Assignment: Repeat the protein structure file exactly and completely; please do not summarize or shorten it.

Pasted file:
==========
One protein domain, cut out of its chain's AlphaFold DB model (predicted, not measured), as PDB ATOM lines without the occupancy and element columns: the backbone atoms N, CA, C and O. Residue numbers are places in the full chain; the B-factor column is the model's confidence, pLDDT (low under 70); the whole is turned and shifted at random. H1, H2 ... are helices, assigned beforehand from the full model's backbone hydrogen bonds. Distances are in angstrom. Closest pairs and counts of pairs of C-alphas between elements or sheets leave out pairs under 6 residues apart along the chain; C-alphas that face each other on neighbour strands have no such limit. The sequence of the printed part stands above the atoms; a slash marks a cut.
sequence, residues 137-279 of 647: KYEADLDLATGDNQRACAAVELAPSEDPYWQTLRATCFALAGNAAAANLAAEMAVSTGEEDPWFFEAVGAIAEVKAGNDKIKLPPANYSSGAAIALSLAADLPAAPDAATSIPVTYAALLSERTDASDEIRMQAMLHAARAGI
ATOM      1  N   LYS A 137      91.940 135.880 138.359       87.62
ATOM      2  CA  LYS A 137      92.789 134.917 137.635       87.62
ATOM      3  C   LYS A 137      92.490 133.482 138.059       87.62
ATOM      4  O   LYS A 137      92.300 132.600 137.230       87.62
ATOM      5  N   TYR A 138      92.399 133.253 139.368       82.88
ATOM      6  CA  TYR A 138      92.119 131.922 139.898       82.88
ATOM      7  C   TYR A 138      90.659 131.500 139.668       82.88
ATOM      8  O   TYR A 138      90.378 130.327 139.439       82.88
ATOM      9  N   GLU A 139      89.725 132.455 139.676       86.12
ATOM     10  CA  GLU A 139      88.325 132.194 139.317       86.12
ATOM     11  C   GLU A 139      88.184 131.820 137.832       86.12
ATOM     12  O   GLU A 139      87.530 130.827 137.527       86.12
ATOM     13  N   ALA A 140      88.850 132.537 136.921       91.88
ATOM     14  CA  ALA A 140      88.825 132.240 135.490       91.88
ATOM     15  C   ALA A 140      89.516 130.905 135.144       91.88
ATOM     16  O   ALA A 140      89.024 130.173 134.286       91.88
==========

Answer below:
One protein domain, cut out of its chain's AlphaFold DB model (predicted, not measured), as PDB ATOM lines without the occupancy and element columns: the backbone atoms N, CA, C and O. Residue numbers are places in the full chain; the B-factor column is the model's confidence, pLDDT (low under 70); the whole is turned and shifted at random. H1, H2 ... are helices, assigned beforehand from the full model's backbone hydrogen bonds. Distances are in angstrom. Closest pairs and counts of pairs of C-alphas between elements or sheets leave out pairs under 6 residues apart along the chain; C-alphas that face each other on neighbour strands have no such limit. The sequence of the printed part stands above the atoms; a slash marks a cut.
sequence, residues 137-279 of 647: KYEADLDLATGDNQRACAAVELAPSEDPYWQTLRATCFALAGNAAAANLAAEMAVSTGEEDPWFFEAVGAIAEVKAGNDKIKLPPANYSSGAAIALSLAADLPAAPDAATSIPVTYAALLSERTDASDEIRMQAMLHAARAGI
ATOM      1  N   LYS A 137      91.940 135.880 138.359       87.62
ATOM      2  CA  LYS A 137      92.789 134.917 137.635       87.62
ATOM      3  C   LYS A 137      92.490 133.482 138.059       87.62
ATOM      4  O   LYS A 137      92.300 132.600 137.230       87.62
ATOM      5  N   TYR A 138      92.399 133.253 139.368       82.88
ATOM      6  CA  TYR A 138      92.119 131.922 139.898       82.88
ATOM      7  C   TYR A 138      90.659 131.500 139.668       82.88
ATOM      8  O   TYR A 138      90.378 130.327 139.439       82.88
ATOM      9  N   GLU A 139      89.725 132.455 139.676       86.12
ATOM     10  CA  GLU A 139      88.325 132.194 139.317       86.12
ATOM     11  C   GLU A 139      88.184 131.820 137.832       86.12
ATOM     12  O   GLU A 139      87.530 130.827 137.527       86.12
ATOM     13  N   ALA A 140      88.850 132.537 136.921       91.88
ATOM     14  CA  ALA A 140      88.825 132.240 135.490       91.88
ATOM     15  C   ALA A 140      89.516 130.905 135.144       91.88
ATOM     16  O   ALA A 140      89.024 130.173 134.286       91.88